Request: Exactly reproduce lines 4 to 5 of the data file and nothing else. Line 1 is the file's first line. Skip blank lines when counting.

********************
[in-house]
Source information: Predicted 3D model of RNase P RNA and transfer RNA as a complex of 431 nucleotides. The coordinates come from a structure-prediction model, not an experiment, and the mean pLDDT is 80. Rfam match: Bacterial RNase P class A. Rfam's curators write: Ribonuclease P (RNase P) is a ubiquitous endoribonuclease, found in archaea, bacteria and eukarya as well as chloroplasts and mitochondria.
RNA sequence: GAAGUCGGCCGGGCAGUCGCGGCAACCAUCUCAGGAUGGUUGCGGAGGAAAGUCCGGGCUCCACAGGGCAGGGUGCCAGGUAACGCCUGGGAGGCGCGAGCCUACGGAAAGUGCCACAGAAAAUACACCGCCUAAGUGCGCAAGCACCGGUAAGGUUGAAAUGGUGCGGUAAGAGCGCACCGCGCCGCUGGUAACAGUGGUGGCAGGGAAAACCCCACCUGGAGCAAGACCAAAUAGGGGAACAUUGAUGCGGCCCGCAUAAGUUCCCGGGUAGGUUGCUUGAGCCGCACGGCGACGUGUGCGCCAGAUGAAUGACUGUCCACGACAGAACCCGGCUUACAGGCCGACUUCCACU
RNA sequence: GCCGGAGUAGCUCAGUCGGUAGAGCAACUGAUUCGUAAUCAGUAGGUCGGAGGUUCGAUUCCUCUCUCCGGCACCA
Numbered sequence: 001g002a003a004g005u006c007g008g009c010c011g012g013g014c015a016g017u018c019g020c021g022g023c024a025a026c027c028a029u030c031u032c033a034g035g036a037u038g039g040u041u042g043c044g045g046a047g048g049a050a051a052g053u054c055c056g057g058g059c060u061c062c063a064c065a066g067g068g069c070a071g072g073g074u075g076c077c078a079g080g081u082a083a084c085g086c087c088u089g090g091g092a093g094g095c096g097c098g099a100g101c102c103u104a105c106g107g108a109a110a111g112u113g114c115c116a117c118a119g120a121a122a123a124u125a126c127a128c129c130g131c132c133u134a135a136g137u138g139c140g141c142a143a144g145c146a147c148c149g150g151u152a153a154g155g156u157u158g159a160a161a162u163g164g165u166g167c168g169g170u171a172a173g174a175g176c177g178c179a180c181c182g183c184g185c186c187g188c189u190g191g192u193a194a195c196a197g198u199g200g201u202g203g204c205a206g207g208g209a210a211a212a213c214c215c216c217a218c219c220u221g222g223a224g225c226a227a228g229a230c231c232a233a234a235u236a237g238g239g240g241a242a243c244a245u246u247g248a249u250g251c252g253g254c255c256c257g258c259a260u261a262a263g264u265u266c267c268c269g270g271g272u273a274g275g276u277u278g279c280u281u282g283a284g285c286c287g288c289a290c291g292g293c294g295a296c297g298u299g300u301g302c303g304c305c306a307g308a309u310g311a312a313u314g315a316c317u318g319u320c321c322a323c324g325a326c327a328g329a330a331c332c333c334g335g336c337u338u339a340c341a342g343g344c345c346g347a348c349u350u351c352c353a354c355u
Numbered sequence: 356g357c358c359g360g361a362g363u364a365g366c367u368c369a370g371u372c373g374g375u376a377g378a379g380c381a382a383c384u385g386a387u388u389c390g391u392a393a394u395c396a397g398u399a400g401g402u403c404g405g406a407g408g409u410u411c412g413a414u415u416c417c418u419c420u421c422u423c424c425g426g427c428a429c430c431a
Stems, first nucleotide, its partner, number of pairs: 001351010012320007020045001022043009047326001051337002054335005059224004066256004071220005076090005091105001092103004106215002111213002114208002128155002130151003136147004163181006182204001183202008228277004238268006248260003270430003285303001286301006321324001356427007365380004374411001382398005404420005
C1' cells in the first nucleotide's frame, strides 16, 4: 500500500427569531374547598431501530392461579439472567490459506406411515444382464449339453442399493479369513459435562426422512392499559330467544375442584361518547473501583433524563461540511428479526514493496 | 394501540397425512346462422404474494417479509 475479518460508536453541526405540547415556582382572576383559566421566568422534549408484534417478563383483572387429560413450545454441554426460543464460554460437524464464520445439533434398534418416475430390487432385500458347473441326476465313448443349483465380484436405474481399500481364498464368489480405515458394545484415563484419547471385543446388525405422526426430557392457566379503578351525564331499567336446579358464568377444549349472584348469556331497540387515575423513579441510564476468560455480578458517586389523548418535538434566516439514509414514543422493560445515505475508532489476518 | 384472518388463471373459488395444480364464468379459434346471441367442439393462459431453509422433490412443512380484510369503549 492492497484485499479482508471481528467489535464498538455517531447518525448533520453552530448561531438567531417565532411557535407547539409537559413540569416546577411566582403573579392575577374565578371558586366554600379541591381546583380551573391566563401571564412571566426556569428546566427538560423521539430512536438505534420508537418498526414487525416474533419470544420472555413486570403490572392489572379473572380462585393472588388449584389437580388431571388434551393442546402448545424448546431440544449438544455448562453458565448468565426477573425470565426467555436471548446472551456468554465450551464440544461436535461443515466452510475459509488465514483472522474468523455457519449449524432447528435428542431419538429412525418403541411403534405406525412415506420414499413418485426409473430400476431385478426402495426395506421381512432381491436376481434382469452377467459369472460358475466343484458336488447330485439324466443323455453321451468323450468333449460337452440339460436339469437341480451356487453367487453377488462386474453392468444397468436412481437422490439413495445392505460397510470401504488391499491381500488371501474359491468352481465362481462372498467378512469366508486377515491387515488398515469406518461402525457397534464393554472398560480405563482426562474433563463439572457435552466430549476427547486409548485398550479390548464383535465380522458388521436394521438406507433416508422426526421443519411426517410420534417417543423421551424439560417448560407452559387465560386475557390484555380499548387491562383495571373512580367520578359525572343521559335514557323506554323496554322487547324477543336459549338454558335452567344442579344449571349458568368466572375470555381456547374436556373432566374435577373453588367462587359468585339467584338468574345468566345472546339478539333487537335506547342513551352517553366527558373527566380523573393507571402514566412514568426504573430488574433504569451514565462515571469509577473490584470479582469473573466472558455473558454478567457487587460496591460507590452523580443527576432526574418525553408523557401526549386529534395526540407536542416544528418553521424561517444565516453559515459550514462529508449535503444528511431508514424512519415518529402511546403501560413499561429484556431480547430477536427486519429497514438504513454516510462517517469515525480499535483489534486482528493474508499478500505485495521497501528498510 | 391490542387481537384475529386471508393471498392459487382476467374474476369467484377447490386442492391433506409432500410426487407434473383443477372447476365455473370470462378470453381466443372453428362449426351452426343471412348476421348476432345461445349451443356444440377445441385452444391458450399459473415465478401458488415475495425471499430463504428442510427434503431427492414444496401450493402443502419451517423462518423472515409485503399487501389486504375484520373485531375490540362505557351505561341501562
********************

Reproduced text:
RNA sequence: GCCGGAGUAGCUCAGUCGGUAGAGCAACUGAUUCGUAAUCAGUAGGUCGGAGGUUCGAUUCCUCUCUCCGGCACCA
Numbered sequence: 001g002a003a004g005u006c007g008g009c010c011g012g013g014c015a016g017u018c019g020c021g022g023c024a025a026c027c028a029u030c031u032c033a034g035g036a037u038g039g040u041u042g043c044g045g046a047g048g049a050a051a052g053u054c055c056g057g058g059c060u061c062c063a064c065a066g067g068g069c070a071g072g073g074u075g076c077c078a079g080g081u082a083a084c085g086c087c088u089g090g091g092a093g094g095c096g097c098g099a100g101c102c103u104a105c106g107g108a109a110a111g112u113g114c115c116a117c118a119g120a121a122a123a124u125a126c127a128c129c130g131c132c133u134a135a136g137u138g139c140g141c142a143a144g145c146a147c148c149g150g151u152a153a154g155g156u157u158g159a160a161a162u163g164g165u166g167c168g169g170u171a172a173g174a175g176c177g178c179a180c181c182g183c184g185c186c187g188c189u190g191g192u193a194a195c196a197g198u199g200g201u202g203g204c205a206g207g208g209a210a211a212a213c214c215c216c217a218c219c220u221g222g223a224g225c226a227a228g229a230c231c232a233a234a235u236a237g238g239g240g241a242a243c244a245u246u247g248a249u250g251c252g253g254c255c256c257g258c259a260u261a262a263g264u265u266c267c268c269g270g271g272u273a274g275g276u277u278g279c280u281u282g283a284g285c286c287g288c289a290c291g292g293c294g295a296c297g298u299g300u301g302c303g304c305c306a307g308a309u310g311a312a313u314g315a316c317u318g319u320c321c322a323c324g325a326c327a328g329a330a331c332c333c334g335g336c337u338u339a340c341a342g343g344c345c346g347a348c349u350u351c352c353a354c355u